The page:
I want to copy an int array to another int array. They use the same define for length so they'll always be of the same length.

What are the pros/cons of the following two alternatives of the size parameter to memcpy()?

memcpy(dst, src, ARRAY_LENGTH*sizeof(int));


memcpy(dst, src, sizeof(dst));

Will the second option always work? Regardless of the content?

One thing that favors the last one is that if the array were to change, it'll be some house-keeping to update the memcpy()'s.

  • It depends entirely on how you have declared dst (and to an extent, whether or not src is equal to or larger than dst). – dreamlax Apr 21 '10 at 7:44

12 Answers 12


As long as dst is declared as an array with a size, sizeof will return the size of that array in bytes:

int dst[ARRAY_LENGTH];

memcpy( dst, src, sizeof(dst) ); // Good, sizeof(dst) returns sizeof(int) * ARRAY_LENGTH

If dst just happens to be a pointer to the first element of such an array (which is the same type as the array itself), it wont work:

int buffer[ARRAY_LENGTH];
int* dst = &buffer[0];

memcpy( dst, src, sizeof(dst) ); // Bad, sizeof(dst) returns sizeof(int*)

sizeof(dst) is correct only if dst is an array which size is known at compile time: like int arr[ARRAY_LENGTH] or a C99 variable length array; otherwise it returns the size of a pointer, not the length of the destination array.

To avoid future bug, be consistent and prefer the first form: size of type * length.

  • Really? I did int arr[10]; cout << sizeof(arr) << endl; to get 40 which I suspect is not the pointer value. – Tomas Apr 21 '10 at 7:38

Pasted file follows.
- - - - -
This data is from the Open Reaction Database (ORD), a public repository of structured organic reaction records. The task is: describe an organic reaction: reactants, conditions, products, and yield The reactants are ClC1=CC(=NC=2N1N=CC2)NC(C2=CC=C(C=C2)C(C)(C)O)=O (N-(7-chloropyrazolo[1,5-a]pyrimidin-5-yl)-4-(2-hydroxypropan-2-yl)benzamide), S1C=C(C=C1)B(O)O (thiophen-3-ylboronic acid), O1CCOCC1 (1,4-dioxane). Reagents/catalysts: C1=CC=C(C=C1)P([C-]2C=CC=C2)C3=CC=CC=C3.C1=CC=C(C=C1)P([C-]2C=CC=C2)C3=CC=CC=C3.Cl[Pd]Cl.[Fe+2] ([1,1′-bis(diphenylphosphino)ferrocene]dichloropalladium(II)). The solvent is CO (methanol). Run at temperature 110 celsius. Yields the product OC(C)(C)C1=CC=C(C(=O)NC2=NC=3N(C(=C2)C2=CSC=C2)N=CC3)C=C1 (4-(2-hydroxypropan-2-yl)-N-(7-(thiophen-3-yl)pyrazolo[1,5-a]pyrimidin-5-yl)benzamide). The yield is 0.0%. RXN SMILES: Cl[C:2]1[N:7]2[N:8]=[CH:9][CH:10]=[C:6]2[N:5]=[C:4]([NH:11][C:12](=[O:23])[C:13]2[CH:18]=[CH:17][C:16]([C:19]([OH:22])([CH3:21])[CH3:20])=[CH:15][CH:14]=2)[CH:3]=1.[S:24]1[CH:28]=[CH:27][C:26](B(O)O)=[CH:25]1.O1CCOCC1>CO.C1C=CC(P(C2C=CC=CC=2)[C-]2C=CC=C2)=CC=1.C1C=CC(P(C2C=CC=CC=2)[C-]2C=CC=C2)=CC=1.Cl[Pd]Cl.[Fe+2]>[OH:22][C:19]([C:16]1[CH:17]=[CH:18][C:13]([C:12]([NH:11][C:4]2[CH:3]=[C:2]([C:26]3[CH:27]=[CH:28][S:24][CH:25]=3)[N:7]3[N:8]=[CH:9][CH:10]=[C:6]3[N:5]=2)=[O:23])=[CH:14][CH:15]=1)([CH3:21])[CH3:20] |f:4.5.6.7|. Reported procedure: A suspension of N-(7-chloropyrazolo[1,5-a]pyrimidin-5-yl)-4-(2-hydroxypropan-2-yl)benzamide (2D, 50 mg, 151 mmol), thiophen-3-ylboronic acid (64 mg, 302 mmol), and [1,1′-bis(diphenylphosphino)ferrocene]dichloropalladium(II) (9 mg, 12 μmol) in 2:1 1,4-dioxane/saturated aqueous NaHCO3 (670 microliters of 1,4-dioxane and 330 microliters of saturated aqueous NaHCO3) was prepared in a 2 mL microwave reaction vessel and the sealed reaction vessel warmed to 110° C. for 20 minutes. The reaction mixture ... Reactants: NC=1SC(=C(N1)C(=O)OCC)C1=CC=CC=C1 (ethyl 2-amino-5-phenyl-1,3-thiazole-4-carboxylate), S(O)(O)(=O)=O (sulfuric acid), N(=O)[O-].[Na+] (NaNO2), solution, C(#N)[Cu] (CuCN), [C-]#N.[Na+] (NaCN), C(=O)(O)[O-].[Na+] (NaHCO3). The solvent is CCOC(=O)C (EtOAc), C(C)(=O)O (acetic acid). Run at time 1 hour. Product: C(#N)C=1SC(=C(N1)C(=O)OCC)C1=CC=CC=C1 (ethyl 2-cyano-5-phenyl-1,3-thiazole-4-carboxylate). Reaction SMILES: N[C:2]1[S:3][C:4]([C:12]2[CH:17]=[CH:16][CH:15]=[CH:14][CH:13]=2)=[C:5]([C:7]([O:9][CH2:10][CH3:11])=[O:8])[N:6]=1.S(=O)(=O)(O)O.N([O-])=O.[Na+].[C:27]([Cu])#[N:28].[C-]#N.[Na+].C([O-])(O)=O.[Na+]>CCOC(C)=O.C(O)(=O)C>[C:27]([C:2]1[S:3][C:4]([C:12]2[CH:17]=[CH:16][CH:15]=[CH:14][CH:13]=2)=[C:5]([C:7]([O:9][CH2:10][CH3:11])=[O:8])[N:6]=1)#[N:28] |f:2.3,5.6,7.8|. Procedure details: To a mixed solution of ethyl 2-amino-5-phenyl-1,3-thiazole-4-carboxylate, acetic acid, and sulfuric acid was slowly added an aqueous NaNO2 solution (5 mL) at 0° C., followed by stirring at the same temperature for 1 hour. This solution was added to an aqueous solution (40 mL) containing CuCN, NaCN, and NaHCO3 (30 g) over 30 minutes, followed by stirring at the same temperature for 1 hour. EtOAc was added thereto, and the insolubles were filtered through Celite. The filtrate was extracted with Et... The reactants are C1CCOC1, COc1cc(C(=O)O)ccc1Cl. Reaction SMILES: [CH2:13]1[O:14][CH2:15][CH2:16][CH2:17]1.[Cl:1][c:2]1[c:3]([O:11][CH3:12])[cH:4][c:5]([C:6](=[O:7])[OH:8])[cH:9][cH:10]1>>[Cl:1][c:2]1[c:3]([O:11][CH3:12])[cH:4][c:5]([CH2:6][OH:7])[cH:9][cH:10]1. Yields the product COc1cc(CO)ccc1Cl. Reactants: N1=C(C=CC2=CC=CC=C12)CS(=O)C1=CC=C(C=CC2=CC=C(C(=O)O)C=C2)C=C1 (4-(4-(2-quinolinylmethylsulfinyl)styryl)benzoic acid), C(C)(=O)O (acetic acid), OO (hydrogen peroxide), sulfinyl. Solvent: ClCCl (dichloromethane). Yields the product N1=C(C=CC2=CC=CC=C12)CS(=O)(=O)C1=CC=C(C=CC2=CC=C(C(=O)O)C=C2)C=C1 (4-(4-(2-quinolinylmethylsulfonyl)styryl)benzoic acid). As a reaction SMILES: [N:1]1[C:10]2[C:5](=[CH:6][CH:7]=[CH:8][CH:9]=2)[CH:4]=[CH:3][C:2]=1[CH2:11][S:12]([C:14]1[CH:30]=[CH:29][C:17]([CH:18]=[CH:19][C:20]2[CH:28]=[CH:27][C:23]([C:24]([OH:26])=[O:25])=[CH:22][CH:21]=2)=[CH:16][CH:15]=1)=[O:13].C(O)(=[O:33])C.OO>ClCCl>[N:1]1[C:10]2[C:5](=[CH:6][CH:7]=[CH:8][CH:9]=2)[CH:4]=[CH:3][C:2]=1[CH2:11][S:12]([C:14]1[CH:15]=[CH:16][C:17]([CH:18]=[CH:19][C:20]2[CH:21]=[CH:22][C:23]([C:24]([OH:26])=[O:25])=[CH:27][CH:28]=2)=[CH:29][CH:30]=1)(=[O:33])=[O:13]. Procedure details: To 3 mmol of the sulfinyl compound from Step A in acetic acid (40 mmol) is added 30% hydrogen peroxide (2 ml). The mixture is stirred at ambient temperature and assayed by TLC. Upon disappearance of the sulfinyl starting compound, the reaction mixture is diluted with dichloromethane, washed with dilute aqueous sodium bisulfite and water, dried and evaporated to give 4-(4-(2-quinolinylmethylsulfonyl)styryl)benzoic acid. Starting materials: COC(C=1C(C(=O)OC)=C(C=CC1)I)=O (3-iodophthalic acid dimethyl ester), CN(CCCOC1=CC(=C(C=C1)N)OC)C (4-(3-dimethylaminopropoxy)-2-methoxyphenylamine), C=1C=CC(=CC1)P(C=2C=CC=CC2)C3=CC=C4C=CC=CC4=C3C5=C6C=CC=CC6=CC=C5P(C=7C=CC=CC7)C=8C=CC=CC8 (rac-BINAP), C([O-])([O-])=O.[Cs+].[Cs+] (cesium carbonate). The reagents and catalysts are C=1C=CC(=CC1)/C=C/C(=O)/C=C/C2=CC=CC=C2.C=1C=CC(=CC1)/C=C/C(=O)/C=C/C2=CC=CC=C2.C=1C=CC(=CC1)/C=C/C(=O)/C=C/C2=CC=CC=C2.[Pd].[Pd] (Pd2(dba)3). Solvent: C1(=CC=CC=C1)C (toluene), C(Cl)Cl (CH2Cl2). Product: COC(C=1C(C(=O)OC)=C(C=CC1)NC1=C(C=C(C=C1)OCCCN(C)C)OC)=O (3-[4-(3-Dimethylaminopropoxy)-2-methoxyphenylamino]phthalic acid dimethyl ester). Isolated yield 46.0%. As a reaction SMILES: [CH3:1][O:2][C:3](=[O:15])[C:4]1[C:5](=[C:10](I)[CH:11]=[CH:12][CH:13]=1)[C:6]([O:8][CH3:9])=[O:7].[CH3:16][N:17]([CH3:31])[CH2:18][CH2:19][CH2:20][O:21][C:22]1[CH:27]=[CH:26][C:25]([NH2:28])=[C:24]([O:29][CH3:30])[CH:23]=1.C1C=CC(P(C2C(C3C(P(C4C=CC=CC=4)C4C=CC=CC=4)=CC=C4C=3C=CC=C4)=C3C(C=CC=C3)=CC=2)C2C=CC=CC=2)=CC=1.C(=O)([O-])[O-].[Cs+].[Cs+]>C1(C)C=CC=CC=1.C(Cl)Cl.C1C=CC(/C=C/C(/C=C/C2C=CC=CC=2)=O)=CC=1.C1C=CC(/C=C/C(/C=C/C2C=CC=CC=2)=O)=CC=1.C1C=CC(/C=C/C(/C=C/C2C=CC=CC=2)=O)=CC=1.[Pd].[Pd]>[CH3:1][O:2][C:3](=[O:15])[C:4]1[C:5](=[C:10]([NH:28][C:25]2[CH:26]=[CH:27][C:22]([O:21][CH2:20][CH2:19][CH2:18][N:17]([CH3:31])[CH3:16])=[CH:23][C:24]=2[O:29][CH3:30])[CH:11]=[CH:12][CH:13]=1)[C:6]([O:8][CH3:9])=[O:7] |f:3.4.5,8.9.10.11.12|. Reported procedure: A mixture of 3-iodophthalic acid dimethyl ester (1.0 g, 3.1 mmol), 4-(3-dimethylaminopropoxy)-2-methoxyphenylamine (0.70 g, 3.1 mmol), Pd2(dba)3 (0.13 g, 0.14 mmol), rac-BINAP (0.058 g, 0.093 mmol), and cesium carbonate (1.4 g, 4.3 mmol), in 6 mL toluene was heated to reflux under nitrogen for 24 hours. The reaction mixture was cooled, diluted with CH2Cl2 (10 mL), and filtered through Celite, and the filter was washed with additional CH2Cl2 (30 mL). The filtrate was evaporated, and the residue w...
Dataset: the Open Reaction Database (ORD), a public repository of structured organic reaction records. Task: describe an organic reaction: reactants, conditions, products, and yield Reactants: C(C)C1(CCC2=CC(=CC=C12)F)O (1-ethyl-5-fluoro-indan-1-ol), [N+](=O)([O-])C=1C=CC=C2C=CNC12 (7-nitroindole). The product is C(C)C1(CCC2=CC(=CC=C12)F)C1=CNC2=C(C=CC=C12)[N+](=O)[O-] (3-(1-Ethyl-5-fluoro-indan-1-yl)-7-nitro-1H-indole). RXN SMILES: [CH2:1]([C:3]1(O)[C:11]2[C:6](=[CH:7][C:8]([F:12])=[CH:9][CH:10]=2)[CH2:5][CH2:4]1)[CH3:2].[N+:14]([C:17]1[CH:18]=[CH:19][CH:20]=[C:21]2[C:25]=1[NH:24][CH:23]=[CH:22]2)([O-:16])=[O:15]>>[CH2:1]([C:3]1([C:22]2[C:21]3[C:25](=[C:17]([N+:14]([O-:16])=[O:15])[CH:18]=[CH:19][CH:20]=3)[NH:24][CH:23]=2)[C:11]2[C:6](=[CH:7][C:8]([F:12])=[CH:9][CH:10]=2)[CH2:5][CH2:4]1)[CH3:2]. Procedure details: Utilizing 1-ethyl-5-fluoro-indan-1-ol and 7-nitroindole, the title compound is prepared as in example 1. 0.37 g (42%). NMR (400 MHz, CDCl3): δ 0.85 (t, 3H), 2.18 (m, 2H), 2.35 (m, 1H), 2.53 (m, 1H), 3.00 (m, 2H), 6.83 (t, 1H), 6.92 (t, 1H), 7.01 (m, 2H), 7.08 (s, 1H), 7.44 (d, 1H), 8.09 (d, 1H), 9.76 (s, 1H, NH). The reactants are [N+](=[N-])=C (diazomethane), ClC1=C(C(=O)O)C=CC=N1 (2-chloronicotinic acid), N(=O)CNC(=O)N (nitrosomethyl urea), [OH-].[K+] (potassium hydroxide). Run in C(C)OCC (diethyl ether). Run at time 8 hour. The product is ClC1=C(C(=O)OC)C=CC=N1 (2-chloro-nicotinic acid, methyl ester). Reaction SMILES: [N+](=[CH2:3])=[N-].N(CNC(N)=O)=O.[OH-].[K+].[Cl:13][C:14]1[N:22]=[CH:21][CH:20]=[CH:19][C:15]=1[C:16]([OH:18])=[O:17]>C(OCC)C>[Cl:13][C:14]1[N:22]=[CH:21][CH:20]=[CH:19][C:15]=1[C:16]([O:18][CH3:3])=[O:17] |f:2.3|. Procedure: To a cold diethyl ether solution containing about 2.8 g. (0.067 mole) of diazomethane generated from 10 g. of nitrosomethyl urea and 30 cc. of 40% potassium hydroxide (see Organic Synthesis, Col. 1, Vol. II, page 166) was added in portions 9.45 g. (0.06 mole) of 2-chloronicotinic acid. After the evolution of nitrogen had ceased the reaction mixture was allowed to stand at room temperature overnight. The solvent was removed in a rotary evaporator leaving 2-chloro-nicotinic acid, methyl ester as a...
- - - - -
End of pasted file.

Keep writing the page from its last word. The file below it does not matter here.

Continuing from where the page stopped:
• ah yeah it's because it's statically allocated – Gregory Pakosz Apr 21 '10 at 7:39
  • The answer is still not correct because in C99 sizeof will return the size of a variable length array, which is only known at runtime (usually). – dreamlax Apr 21 '10 at 7:41
  • dreamlax > i added it to the answer – Gregory Pakosz Apr 21 '10 at 7:44
  • if its declared as int dst[10] , sizeof(dst) returns the size of array – mkamthan Apr 21 '10 at 7:44

If and when you have an array (real one) you can use the sizeof(array) trick, but note that if you refactor the code and push it somewhere where the array has decayed into a pointer (or if the memory was initially allocated in a pointer (malloc/new) you will need to pass a known size.

Ignoring the relative sizes of source and destination, that is, assuming that they are the same for the rest of the discussion, if you are using C++ I would recommend a metaprogramming trick that will give you a typesafe size count for arrays and will fail to compile if you try to use it with pointers:

template <typename T, int N>
inline int array_memory_size( T (&a)[N] ) { return sizeof a; }

That way:

int main() {
   int array[10];
   int *ptr = array;
   int orig[10] = { 0 };
   memcpy( array, orig, array_memory_size(array) ); // ok
   //memcpy( ptr, orig, array_memory_size(ptr) ); // compilation error

If at any time you refactor and the code moves to a place where the array has decayed (or you replace an static array for a dynamically allocated one) the compiler will tell you that you need to correct the size calculation.

  • I didn't even notice the question was tagged c++, +1! – dreamlax Apr 21 '10 at 7:51
  • 1
    very nice, but just return sizeof a; is enough. – Ben Voigt Oct 18 '13 at 0:53

If you have allocated using malloc you must state the size of the array

int * src = malloc(ARRAY_LENGTH*sizeof(*src));
int * dst1 = malloc(ARRAY_LENGTH*sizeof(*dst));

If you have allocated with a static array you can just use sizeof

int dst2[ARRAY_LENGTH];

Will the second option always work? Regardless of the content?

The 2nd option works only if you added back the missing ) and dst is a static array (i.e. of type int[123]).

If dst has unknown size (i.e. int[]), then sizeof dst only returns the pointer size, since dst has been decayed to a pointer. In this case, you need to use sizeof(*dst)*ARRAY_LENGTH.

  • +1, but I don't think "static" is the correct term for a variable of array type. It could be an automatic, and "static" already has plenty of meanings in C and especially C++. Your "ie" is more like it. – Steve Jessop Apr 21 '10 at 8:07